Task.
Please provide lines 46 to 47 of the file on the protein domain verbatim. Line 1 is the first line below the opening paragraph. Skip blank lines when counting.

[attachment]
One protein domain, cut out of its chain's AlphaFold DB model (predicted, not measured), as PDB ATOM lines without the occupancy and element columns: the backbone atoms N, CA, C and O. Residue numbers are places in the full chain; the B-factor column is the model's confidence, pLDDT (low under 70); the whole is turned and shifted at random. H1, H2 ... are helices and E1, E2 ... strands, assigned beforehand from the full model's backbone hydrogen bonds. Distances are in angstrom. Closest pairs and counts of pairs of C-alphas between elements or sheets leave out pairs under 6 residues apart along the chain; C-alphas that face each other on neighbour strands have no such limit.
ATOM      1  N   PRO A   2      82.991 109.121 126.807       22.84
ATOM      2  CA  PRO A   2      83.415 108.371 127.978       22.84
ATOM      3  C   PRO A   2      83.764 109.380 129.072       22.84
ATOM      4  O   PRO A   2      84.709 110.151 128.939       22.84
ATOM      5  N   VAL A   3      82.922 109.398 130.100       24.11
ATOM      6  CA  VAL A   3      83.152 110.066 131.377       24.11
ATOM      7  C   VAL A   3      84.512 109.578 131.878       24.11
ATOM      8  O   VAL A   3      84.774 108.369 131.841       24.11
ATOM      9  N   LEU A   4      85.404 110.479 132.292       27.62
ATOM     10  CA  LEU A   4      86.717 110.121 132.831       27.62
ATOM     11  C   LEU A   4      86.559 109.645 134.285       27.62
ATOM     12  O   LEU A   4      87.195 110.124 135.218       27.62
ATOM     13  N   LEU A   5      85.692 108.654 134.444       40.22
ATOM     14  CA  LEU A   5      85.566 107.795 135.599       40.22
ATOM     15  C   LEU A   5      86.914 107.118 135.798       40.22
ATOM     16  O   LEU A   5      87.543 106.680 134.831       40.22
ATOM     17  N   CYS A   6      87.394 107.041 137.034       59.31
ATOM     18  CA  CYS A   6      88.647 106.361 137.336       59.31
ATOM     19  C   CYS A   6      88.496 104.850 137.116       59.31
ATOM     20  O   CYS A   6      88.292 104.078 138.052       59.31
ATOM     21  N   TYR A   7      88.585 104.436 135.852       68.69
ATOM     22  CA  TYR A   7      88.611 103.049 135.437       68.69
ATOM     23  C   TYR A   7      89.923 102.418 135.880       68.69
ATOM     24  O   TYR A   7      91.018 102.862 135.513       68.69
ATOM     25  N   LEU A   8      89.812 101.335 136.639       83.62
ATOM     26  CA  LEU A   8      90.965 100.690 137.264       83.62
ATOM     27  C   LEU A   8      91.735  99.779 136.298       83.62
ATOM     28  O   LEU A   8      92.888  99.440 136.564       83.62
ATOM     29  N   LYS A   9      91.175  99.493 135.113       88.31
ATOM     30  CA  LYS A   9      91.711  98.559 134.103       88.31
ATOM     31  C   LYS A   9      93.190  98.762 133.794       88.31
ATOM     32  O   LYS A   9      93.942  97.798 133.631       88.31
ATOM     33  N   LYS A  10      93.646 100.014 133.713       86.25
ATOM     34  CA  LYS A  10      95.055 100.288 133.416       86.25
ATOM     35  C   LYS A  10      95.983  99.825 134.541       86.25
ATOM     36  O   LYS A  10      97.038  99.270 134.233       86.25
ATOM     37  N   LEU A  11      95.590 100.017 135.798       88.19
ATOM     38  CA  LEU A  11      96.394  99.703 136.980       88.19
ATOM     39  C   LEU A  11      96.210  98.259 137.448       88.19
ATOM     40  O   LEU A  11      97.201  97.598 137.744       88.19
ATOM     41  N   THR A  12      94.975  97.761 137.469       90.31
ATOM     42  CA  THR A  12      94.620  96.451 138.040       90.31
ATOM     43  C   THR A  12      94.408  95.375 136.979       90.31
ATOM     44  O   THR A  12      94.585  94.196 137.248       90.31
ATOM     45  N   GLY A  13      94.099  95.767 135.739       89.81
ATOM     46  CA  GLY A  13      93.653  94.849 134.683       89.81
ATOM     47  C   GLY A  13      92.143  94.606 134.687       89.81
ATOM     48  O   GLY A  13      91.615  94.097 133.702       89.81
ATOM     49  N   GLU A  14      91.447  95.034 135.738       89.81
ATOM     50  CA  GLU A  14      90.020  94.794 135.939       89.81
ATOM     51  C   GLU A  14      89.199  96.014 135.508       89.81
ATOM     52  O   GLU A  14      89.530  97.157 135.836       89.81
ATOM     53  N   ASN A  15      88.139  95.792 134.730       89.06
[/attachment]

ATOM     46  CA  GLY A  13      93.653  94.849 134.683       89.81
ATOM     47  C   GLY A  13      92.143  94.606 134.687       89.81